The Political Communication Research Group provides a forum to discuss and investigate the way in which power and political ideas are represented in a diversity of communication contexts. Communication has always been an integral part of politics; but it could be argued that recent technological, social, cultural and economic developments have fundamentally changed the relationship between politics and the media. These changes affect all levels of politics: from the institutional to the informal arena; from collective action to personal desires; and from public to private spheres of communication. The Political Communication Research Group aims to understand these changes. Broadly speaking, our research interests cover:
- the ‘mediatisation’ of politics and how this has altered the workings of governments and political parties;
- new forms of citizenship and how they are expressed within and outside established channels of political communication;
- the opportunities and challenges that emerge from the proliferation of digital communication technologies.
The Political Communication Research Group promotes a broad understanding of the subject area that is attentive to fresh perspectives on how politics is communicated in modern societies. Central to this approach is to recognise the blurring boundaries of the political, which are increasingly open to popular culture, consumerism and everyday lifestyles on the one hand, and bound up with international information flows and global conflicts on the other.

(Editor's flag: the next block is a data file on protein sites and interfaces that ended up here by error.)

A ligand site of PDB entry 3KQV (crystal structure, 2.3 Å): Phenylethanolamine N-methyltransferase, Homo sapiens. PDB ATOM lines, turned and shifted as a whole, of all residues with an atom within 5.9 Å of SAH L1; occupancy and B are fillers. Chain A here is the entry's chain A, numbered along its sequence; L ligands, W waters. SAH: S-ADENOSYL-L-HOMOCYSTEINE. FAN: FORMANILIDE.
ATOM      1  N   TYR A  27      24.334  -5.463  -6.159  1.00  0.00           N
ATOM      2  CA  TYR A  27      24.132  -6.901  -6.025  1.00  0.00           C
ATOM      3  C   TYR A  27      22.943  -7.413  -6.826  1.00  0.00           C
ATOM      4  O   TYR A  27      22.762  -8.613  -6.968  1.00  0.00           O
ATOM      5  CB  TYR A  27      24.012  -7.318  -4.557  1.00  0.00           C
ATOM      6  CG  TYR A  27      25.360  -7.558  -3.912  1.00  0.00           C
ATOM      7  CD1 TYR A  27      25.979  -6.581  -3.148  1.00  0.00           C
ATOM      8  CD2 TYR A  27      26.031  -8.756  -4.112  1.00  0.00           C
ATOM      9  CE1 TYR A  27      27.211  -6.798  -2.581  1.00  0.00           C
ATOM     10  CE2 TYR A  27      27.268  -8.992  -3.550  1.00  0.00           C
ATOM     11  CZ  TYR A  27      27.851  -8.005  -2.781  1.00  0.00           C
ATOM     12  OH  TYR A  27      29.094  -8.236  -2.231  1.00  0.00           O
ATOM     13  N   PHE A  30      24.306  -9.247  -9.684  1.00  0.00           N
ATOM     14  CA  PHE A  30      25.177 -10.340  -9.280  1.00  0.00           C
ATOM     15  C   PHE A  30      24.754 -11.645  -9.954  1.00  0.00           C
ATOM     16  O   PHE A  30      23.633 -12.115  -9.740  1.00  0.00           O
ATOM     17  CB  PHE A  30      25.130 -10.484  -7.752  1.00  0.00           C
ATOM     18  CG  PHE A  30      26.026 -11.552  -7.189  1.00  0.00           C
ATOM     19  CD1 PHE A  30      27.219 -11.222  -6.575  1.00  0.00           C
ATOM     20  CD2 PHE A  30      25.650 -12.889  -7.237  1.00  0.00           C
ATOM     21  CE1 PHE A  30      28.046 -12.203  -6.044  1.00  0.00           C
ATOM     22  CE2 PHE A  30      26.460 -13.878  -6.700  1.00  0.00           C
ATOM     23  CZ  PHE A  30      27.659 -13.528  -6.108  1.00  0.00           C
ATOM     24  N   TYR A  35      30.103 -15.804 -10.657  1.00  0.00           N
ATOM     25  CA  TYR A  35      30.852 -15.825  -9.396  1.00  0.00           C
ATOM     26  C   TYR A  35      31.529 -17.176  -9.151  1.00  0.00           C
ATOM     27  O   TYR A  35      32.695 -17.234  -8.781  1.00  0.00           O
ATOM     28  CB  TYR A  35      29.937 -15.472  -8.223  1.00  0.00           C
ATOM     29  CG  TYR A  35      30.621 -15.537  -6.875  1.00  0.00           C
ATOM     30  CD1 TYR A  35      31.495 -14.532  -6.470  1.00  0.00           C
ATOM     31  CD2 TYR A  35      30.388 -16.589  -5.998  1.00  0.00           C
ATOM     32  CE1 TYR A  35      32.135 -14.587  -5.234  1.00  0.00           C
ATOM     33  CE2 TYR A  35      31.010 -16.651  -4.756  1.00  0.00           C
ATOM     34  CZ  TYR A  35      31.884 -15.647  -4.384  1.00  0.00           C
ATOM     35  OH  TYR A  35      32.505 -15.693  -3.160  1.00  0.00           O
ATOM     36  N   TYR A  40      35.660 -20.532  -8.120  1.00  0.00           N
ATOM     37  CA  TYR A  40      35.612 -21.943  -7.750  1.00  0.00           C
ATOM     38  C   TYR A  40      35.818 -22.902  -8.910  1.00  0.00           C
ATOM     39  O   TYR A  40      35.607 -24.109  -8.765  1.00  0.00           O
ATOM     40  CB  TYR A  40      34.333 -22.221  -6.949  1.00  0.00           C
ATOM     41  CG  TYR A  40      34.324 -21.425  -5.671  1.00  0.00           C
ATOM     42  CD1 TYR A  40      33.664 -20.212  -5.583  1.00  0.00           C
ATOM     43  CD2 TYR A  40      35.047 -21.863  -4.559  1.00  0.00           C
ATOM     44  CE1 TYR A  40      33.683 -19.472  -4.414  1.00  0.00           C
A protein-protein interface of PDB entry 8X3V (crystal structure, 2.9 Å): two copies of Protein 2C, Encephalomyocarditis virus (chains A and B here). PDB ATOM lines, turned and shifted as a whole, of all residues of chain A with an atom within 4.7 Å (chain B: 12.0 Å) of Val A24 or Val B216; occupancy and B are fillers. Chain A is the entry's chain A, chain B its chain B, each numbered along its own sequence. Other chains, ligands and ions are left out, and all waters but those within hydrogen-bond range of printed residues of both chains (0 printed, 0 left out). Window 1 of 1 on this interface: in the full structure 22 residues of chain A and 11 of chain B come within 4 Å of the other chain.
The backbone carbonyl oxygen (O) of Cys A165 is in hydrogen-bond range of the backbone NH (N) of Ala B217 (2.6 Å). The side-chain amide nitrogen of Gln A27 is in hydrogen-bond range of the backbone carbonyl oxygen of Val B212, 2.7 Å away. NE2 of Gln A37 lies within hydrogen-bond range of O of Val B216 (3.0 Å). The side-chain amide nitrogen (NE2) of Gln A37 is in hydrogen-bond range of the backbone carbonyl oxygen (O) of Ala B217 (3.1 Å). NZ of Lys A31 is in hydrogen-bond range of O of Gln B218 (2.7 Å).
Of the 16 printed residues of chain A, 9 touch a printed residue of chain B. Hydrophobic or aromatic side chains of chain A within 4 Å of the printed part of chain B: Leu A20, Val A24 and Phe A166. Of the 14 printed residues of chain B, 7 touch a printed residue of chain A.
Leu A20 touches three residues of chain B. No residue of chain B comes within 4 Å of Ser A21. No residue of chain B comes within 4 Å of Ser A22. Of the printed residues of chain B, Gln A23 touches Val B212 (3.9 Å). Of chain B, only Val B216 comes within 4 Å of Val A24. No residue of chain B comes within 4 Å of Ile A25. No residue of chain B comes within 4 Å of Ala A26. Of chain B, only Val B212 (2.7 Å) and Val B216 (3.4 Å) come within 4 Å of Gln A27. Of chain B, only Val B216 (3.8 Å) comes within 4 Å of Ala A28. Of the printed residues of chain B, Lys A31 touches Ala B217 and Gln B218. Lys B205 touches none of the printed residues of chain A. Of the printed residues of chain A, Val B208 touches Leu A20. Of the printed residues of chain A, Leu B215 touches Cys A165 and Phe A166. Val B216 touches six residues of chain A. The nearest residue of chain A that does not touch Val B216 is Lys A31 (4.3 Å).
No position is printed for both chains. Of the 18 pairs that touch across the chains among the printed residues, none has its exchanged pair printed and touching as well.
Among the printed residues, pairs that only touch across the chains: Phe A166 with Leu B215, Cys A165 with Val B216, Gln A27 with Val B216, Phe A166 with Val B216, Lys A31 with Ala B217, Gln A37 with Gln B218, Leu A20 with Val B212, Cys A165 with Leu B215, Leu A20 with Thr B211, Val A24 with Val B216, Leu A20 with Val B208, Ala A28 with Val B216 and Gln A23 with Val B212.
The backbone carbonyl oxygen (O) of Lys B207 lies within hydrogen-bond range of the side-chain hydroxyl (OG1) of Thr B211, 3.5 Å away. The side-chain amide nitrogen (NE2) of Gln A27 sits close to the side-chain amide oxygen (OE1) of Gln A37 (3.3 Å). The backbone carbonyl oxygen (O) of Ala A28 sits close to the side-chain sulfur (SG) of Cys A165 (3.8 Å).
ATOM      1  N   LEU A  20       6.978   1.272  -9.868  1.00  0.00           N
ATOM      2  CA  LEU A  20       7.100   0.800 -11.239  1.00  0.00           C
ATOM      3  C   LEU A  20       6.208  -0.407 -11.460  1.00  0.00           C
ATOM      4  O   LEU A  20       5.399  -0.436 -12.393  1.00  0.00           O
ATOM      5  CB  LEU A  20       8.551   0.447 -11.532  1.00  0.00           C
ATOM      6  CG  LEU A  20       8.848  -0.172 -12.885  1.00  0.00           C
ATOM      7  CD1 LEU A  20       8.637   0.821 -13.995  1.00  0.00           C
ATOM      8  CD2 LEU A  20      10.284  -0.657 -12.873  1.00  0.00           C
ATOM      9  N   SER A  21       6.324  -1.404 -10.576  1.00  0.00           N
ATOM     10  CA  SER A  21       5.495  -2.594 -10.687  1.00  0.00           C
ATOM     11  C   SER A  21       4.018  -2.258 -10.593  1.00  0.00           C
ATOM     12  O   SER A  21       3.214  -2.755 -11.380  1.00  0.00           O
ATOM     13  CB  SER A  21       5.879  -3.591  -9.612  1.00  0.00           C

Through its various activities the Political Communication Research Group supports and promotes the investigation of the changing nature of media and communication and its impact on the quality of democratic politics. We organise regular meetings and workshops and are engaged in collaborative initiatives with other Research Groups and Research Centres at the School of Media and Communication (see the events section of this website for more details). Members of the Political Communication Research Group are involved in numerous research projects that reflect the diversity and range of political communication research at the School.